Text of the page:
Mr. Speaker, I thank my colleague for her question.
There is a kind of unity among various communities. However, there are differences across Canada, including linguistic differences, that are problematic. I have looked into it. People in my community are able to understand the Cree, the Algonquin and the Attikamekw peoples. There are linguistic differences, but everyone shares a common understanding.
I think that older people are better able to understand each other. This has been observed in the past. After 25,000 years of territorial occupation, I think there have been contacts and exchanges. There are also economic, political and social interests that vary from one community to the next. There is a kind of unity right now, particularly between the Innu and the Naskapi. Looking at my community and neighbouring communities, that is what I see now.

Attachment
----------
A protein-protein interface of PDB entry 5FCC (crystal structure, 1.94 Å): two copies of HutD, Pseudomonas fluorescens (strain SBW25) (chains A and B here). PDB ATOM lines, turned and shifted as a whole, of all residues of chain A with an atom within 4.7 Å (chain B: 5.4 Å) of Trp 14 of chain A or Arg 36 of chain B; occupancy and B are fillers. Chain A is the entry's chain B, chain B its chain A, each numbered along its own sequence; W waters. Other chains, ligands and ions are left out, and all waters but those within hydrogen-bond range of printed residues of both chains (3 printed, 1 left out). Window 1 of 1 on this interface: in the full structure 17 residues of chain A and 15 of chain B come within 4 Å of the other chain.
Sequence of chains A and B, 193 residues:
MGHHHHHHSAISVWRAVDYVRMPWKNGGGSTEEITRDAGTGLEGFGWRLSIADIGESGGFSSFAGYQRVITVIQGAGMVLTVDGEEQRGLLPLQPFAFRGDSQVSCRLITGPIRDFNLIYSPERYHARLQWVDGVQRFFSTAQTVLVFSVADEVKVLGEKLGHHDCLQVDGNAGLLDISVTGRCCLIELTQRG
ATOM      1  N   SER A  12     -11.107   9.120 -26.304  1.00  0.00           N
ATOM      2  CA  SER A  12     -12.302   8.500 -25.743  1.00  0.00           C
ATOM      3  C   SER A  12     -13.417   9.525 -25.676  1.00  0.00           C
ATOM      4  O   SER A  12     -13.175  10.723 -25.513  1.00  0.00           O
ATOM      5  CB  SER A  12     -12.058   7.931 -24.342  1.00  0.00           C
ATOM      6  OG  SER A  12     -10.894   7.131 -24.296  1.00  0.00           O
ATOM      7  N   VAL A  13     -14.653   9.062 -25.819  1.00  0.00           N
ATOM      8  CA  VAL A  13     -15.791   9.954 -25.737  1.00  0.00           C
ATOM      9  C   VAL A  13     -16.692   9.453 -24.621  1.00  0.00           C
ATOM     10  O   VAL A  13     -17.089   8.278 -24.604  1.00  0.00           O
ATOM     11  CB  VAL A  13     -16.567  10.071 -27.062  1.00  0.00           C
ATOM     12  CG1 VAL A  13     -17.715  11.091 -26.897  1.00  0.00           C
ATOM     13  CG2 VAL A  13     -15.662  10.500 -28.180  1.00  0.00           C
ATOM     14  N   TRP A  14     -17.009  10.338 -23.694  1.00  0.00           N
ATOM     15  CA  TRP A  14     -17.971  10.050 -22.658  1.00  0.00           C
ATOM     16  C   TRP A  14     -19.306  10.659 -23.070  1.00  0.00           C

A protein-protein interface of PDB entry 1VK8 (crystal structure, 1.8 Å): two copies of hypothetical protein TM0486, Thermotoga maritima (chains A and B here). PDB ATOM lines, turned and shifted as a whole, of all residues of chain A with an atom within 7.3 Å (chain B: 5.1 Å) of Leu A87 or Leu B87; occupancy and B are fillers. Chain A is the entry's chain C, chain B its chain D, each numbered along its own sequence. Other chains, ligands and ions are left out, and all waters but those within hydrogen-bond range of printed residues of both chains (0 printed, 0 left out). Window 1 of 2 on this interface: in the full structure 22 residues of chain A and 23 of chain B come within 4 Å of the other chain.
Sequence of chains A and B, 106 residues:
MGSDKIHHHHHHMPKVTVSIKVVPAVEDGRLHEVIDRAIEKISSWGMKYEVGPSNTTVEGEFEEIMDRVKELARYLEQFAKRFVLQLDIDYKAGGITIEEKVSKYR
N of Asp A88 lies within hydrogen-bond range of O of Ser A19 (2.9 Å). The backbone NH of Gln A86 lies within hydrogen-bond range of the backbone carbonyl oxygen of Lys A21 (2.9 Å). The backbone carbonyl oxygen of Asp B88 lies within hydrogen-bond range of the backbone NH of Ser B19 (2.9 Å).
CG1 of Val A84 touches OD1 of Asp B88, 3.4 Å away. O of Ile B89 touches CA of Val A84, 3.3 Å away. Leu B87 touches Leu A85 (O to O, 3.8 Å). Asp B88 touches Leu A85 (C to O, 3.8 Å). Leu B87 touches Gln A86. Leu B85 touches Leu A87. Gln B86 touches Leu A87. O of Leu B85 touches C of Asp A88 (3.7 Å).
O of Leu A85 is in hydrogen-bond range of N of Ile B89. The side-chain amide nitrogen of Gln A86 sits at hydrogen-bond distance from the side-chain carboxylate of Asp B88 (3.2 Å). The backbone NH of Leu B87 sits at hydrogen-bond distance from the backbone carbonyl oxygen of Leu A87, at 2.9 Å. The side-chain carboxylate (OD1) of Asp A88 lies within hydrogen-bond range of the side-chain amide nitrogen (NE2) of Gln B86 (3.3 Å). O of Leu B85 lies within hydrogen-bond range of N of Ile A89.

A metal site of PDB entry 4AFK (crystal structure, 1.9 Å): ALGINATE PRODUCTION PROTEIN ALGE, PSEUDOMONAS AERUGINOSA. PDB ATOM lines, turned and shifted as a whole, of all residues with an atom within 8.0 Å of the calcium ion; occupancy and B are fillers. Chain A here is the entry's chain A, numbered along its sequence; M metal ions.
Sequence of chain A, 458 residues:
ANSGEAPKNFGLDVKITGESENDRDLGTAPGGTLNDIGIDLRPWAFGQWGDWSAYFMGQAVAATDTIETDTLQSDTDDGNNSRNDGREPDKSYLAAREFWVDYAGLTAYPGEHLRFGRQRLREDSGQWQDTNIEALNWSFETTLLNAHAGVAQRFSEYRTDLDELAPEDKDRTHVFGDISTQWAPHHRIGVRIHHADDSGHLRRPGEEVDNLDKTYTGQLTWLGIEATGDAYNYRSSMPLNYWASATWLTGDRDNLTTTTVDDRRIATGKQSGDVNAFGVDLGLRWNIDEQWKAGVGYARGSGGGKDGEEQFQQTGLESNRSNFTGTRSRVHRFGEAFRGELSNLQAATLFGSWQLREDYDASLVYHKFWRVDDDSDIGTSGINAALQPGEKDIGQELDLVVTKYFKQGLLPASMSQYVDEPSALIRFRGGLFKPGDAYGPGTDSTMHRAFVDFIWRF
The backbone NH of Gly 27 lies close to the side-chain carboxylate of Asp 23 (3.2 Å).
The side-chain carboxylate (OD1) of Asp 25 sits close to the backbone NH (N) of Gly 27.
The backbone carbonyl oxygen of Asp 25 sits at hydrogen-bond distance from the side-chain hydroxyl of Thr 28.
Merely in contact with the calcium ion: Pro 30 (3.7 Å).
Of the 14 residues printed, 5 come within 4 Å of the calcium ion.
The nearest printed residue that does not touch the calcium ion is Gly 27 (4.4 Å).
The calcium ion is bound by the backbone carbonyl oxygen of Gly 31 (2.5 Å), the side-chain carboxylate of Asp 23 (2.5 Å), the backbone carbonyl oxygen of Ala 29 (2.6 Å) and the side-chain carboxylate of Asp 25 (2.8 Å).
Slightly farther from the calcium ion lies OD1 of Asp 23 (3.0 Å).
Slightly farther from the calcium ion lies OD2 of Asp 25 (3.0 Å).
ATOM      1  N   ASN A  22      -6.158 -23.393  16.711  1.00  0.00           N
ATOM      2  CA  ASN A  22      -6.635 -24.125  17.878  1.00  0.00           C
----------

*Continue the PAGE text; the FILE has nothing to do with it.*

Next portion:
Of course, there is the AFNQL and the national Assembly of First Nations, but people often express differing opinions. That is fine. We cannot expect to achieve consensus in every area and on every issue.